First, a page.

I was going to go off on a rant here about meeting leftovers, and the “lone wolf” approach given here versus the idea of forming a food notification network with co-workers.  But instead, I’m going to get nostalgic about free pizza.

When I was a teenager, the Little Caesars in Palmer, MA had a Simon-like pattern repetition game that you could play for a quarter, and if you got a high enough score, you could win two pizzas.  I discovered rather quickly that I was exceptionally good at this game, and could win the pizzas nearly every time I played.   After a while, the people working there started making my pizza as soon as I came in the door.  My friends and I would generally consume my winnings in the parking lot, as Little Caesars had no seating area.  Eventually the store instituted a rule that you could only win once a week, and a while later, they wised up and disabled the sound on the machine, which ended my streak – I could play the game with my eyes closed (and had at times, to impress my friends,) but I couldn’t do it without the sound.  A nearby Papa Gino’s had a similar game, but I couldn’t win that one because the pitches of the sounds the buttons made weren’t in ascending order (i.e., the tone the second button made was higher than the first, but the third was lower than the second.)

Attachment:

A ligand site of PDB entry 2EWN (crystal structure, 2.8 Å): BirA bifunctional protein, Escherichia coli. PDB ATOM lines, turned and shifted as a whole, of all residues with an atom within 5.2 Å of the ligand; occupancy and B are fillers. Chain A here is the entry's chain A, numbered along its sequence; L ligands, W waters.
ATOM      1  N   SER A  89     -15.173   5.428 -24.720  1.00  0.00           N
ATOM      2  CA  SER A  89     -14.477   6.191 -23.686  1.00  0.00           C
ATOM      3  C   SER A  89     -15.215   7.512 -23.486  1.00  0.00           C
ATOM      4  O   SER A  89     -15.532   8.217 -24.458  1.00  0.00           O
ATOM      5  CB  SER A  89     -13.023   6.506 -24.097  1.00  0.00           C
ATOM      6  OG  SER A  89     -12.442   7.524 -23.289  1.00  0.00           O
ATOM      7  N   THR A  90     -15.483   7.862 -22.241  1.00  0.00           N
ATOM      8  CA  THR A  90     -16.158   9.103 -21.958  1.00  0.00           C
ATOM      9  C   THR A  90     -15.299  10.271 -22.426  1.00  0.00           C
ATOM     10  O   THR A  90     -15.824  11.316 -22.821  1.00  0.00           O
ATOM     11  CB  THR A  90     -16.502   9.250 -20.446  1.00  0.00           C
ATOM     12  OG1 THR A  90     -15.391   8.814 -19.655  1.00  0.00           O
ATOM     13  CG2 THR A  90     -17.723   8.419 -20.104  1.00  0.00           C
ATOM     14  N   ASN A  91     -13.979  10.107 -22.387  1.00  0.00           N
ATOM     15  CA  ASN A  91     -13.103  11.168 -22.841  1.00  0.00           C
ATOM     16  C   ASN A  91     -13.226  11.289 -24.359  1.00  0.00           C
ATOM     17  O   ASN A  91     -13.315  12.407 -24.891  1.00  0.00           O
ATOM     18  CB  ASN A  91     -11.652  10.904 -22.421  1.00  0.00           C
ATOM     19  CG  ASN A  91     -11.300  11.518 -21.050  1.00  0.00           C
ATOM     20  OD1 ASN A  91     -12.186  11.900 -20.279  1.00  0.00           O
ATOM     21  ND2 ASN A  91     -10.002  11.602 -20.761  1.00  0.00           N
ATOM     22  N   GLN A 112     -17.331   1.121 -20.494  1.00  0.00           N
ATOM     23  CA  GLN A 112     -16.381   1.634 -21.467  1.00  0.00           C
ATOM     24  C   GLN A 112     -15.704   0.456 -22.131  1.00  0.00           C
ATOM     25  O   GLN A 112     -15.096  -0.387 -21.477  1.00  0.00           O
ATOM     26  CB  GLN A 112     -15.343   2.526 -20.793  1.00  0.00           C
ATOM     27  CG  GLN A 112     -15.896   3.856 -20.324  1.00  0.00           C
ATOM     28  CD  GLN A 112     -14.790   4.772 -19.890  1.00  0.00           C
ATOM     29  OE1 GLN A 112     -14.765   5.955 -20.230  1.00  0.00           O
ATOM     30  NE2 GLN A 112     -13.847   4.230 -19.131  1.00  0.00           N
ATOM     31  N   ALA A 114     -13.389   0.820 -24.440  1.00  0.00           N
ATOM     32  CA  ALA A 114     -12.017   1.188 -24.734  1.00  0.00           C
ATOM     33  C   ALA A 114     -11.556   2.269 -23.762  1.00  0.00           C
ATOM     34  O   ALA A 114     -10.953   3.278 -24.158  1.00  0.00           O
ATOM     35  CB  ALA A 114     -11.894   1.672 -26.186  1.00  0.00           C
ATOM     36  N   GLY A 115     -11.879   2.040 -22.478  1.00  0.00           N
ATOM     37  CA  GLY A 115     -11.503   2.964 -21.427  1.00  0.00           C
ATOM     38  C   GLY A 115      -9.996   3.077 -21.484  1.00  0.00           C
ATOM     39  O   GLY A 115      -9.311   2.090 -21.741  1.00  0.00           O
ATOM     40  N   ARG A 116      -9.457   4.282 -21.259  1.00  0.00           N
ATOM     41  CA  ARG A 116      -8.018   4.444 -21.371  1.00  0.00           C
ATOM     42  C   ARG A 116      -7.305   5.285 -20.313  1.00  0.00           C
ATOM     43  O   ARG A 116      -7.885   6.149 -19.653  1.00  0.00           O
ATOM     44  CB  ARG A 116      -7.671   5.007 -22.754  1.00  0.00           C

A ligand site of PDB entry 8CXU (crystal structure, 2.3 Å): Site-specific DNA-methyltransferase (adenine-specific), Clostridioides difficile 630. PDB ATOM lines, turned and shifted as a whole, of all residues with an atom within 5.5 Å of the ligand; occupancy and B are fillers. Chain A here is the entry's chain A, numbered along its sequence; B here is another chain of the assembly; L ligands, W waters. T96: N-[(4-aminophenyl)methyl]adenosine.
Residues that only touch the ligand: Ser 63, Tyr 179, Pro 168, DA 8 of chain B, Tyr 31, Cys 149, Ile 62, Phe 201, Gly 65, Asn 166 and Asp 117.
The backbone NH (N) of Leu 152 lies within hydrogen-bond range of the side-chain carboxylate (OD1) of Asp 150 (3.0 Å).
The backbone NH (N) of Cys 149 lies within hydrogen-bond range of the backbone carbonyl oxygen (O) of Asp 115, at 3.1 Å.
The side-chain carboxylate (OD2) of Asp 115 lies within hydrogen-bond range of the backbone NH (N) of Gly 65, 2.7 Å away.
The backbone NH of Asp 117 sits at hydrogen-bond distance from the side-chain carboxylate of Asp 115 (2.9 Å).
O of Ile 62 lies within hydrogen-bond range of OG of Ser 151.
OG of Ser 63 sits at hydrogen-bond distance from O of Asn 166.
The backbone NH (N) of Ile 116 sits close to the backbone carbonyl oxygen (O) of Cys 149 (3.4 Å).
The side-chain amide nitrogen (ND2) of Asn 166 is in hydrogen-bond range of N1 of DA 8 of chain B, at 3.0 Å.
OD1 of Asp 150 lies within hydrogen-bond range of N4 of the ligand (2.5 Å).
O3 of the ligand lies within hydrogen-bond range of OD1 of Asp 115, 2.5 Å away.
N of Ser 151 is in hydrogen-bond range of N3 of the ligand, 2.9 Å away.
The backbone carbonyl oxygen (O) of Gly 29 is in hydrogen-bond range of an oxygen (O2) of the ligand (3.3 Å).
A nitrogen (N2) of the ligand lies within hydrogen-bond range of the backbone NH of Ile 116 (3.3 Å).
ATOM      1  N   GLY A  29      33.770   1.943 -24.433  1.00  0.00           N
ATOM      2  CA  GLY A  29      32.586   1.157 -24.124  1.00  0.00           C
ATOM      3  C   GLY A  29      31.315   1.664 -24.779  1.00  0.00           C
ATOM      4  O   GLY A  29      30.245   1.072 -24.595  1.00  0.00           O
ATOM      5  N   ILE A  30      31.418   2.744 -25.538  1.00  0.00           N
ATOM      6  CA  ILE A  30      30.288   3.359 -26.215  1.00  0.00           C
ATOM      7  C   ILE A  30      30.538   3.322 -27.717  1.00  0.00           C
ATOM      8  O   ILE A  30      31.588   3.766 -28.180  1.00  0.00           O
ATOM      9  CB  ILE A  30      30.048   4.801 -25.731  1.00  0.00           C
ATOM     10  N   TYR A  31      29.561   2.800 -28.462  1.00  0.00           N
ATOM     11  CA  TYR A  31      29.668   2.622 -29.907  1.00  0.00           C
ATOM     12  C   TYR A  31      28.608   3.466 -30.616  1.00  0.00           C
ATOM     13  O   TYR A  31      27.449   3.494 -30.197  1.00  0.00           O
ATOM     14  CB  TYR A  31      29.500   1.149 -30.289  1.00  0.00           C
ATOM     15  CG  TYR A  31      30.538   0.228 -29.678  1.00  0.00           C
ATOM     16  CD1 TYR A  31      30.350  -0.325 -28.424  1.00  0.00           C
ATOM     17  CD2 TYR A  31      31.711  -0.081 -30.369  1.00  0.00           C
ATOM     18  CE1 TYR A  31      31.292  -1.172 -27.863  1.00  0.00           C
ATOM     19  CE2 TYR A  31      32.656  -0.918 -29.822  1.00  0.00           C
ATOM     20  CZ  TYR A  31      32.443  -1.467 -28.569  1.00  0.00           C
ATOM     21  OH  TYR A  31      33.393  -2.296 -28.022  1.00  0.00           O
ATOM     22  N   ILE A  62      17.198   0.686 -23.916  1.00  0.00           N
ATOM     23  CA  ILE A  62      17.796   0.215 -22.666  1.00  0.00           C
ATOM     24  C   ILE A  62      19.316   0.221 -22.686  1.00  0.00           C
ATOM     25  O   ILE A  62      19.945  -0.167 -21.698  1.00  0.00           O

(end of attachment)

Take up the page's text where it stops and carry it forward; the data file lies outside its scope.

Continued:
A while later I moved to Syracuse, and lo and behold, there were *TWO* Little Caesars in the area, and each had a machine.  One of them required getting a disturbingly high score in order to win, and I couldn’t quite do it.  But the other was the same as the one from Palmer, and I could once again win a pizza every week.  Between that, the local Chinese buffet, and the McDonald’s with all-you-can-eat pancakes, my roommate and I ate like kings.  I later used my pizza-acquisition skill to impress my girlfriend, with surprisingly-successful results – she apparently recognized this as a modern hunter-gatherer skill, as natural selection kicked in and she eventually married me and bore my spawn, who is also rather good at Simon.

I haven’t seen one of these machines in a long time.  But every time I see a Little Caesars, I slow down and gaze wistfully in the window.  The employees, who aren’t used to wistful gazes being directed at their establishment, generally eye me with suspicion.

PLUGGERY: On a completely unrelated note, my wife has put together another stop-motion video to plug another piece she made.  It’s awesome, and it features a whale.